Gov. JB Pritzker announced seven “guiding principles” Oct. 6 to “build a more equitable criminal justice system,” a series of policy recommendations the governor says are priorities for his administration as it works with the General Assembly.
The seven principles build on the justice reform agenda that was laid out by Pritzker and Lt. Gov. Juliana Stratton in January as part of the unveiling of the Justice, Equity and Opportunity initiative that operates out of the lieutenant governor’s office.
“As I've always said, we cannot truly have justice without equity and opportunity. These principles will guide us on a path of repairing the historic harm caused by our justice system, especially in Black and Brown communities,” Stratton said in a news release. “Comprehensive justice reform will help to reverse the systemic cycles that tear apart families, lay barren communities, lead to overcrowded jails, put strains on criminal justice infrastructure and burden taxpayers.”
The principles themselves are policy positions that have been championed by the Illinois Legislative Black Caucus, both in years past and as part of the caucus’ legislative agenda for the upcoming veto session. Many of the principles have been the subject of joint Senate committee hearings held in the past few months, spurred by the ILBC agenda.
“The governor commends the decades of tireless work by the Illinois Legislative Black Caucus,” according to a news release from the Pritzker’s office.
The first principle includes an end to cash bail and limits to pretrial detention, allowing it only for individuals who are a threat to public safety. The governor calls for cash bail to be replaced by a “risk assessment” system to determine whether a defendant is likely to appear at trial and whether they pose a threat to others if released.
The second principle calls for the reformation of sentencing laws on theft and drug offenses, and taking a public health approach in dealing with issues of mental health and drug addiction – conditions prevalent among segments of the incarcerated population which are currently dealt with primarily by criminal justice institutions.
Third, the governor seeks to reduce the length of time spent by offenders in prison and offer more opportunities for rehabilitation. According to the release, the state would increase access to credit for time served and for time in limited supervised release. Currently, truth in sentencing laws require convicted offenders to serve the vast majority of their sentence, regardless of good behavior.
The fourth principle seeks to prioritize rehabilitation over punishment and reduce the risk of recidivism – the process of released individuals committing new crimes and returning to the prison system not long after completing their original sentence – by increasing services for incarcerated individuals to help them secure housing and health care upon release.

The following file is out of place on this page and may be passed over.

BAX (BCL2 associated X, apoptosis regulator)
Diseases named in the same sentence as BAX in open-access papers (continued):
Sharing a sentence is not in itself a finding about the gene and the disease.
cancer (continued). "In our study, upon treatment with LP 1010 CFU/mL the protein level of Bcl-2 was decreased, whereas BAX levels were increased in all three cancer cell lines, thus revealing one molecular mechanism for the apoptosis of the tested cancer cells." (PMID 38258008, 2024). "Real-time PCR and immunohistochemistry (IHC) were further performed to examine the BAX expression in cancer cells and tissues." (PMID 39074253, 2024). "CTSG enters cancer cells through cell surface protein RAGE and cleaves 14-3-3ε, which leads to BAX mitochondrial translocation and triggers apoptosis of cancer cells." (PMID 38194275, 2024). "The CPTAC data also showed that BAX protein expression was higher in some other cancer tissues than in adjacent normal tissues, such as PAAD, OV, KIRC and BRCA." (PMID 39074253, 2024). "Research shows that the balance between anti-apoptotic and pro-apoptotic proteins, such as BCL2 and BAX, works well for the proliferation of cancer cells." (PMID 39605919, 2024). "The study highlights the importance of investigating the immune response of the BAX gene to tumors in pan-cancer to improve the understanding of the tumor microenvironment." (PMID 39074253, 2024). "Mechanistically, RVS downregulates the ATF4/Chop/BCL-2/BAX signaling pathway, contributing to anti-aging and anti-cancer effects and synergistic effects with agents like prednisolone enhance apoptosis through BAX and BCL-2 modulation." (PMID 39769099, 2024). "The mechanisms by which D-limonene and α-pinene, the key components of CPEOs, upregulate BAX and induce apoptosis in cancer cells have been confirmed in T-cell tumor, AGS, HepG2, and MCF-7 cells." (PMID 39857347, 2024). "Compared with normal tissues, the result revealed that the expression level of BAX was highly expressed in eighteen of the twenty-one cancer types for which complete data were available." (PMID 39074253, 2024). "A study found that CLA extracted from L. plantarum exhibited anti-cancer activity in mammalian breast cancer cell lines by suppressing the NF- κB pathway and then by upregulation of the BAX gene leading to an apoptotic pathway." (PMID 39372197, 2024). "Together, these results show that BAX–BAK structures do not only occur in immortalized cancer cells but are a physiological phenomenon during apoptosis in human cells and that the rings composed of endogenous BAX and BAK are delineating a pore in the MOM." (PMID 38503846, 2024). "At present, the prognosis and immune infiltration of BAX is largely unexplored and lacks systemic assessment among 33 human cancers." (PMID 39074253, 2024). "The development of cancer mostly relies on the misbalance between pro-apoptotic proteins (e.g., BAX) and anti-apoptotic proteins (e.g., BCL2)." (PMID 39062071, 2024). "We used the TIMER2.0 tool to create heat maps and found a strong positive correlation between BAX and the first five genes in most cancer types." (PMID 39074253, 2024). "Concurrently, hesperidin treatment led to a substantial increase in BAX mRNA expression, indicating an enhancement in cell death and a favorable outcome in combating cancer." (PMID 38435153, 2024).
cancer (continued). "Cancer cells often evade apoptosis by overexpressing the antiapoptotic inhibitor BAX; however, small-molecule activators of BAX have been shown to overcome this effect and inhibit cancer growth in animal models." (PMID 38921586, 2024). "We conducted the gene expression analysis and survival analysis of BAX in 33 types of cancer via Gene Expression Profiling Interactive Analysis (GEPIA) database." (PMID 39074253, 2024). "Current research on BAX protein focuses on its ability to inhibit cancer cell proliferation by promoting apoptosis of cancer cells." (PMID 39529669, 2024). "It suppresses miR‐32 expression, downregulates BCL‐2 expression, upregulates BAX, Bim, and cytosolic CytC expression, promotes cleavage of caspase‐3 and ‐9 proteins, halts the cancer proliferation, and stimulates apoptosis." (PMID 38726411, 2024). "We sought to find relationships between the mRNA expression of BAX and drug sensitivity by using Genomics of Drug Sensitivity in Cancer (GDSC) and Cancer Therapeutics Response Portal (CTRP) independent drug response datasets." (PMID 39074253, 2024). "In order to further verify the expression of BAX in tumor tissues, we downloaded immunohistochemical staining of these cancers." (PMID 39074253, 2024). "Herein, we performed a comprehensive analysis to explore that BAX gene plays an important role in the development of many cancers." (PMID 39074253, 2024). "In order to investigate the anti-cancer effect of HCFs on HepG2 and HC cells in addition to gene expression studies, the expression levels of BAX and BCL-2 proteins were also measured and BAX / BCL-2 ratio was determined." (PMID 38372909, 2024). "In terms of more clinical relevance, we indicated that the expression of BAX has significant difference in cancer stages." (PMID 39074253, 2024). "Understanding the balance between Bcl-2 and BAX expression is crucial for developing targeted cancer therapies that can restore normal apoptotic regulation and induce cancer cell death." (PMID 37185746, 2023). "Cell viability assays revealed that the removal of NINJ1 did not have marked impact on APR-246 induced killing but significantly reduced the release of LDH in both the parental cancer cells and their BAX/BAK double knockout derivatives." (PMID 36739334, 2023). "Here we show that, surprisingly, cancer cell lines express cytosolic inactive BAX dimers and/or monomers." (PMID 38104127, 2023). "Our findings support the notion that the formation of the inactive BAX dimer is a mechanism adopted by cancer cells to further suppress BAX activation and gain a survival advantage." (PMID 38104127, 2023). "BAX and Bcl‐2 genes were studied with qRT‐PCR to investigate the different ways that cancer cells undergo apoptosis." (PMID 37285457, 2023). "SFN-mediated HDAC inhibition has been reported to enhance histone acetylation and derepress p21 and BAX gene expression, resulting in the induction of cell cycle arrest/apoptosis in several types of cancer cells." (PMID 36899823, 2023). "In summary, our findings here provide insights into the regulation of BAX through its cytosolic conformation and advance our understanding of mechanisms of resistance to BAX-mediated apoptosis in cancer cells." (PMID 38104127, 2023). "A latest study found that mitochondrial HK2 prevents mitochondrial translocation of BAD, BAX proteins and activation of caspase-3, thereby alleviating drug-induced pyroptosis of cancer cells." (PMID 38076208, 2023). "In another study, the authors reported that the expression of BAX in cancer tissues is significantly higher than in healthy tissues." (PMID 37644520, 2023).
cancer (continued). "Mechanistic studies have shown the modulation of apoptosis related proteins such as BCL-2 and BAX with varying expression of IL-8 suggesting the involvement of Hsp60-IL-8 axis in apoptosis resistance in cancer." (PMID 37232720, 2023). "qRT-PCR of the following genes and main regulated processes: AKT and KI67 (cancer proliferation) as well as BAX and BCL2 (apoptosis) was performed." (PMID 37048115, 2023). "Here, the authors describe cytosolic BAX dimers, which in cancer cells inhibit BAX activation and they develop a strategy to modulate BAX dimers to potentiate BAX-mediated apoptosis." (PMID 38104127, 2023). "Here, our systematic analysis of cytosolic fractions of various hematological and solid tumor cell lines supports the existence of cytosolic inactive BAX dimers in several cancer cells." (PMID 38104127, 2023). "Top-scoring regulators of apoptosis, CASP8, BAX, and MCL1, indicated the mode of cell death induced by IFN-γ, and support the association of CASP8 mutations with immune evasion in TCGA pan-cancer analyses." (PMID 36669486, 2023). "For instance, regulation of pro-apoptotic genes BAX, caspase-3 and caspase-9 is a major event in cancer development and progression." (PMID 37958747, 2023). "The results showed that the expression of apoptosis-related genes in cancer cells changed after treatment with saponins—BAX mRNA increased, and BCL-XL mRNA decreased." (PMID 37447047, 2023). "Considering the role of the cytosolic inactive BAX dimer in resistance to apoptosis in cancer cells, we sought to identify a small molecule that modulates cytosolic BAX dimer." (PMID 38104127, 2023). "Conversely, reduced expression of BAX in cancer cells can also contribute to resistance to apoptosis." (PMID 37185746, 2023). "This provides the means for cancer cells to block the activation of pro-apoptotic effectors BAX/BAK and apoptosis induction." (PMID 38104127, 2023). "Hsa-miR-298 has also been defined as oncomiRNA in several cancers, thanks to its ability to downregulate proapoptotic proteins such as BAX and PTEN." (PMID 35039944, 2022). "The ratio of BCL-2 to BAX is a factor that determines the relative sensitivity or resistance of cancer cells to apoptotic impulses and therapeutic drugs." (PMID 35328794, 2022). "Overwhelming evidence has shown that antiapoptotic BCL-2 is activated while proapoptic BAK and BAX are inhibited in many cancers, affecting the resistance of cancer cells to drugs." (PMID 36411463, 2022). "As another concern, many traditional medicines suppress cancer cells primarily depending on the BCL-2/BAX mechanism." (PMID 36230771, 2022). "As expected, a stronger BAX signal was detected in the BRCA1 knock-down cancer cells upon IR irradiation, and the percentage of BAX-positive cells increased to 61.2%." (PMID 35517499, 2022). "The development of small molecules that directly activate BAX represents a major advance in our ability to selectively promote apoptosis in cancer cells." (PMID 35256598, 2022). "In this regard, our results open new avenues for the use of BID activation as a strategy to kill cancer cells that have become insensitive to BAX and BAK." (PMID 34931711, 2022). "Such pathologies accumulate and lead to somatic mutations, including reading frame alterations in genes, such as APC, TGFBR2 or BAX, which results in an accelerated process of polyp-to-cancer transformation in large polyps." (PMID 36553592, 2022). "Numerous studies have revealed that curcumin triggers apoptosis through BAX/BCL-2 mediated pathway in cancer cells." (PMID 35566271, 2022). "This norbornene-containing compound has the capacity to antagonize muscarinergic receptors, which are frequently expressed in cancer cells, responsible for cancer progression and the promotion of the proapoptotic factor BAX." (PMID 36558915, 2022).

The fifth principle calls for an increase in accountability and transparency for police departments. According to the release, the governor advocates for the licensing of police officers, body-camera requirements, state-level processes for investigating police misconduct and making it easier for civilians to report officer misconduct by removing barriers. One such barrier is the signed affidavit requirement, passed in 2004 after lobbying from police unions, which requires all police complaints be accompanied by a sworn affidavit, something police reform advocates say can intimidate people from filing legitimate complaints.
The sixth calls for establishment of statewide standards for use of force by police officers, including a requirement to issue first aid after using force and a prohibition of no-knock search warrants. The governor’s office also calls for mandates that officers must intervene and make a report when excessive force is used by another officer or subject themselves to liability.
The seventh seeks to decrease negative interactions between law enforcement and civilians by decriminalizing minor non-violent offenses and providing more resources to train officers on how to respond to non-violent crimes and protests.
The governor’s office said principles can be achieved through a mix of executive authority and reforms to departments under Pritzker’s control, such as ongoing reforms at the Department of Juvenile Justice, and legislation from the General Assembly. Many of the principles are set to be addressed via legislation by the ILBC during the veto session scheduled for Nov. 17-19 and Dec. 1-3, although criminal justice accounts for just one pillar of the Black Caucus’s four-pronged agenda to end systemic racism in Illinois.
In his announcement the governor said he is committed to “working with the caucus on the additional pillars of their agenda,” which includes education, economic equity and health care.
“We’re building toward an Illinois that works for everyone – and criminal justice reform is a key element of that holistic approach,” Pritzker said. “As we move forward with the General Assembly to pass comprehensive criminal justice reform, it is my hope that the nation will look to Illinois as a leader in true equity and justice for generations to come.”
Contact Raymon Troncoso at email@example.com. Capitol News Illinois is a nonprofit, nonpartisan news service covering state government and distributed to more than 400 newspapers statewide. It is funded primarily by the Illinois Press Foundation and the Robert R. McCormick Foundation.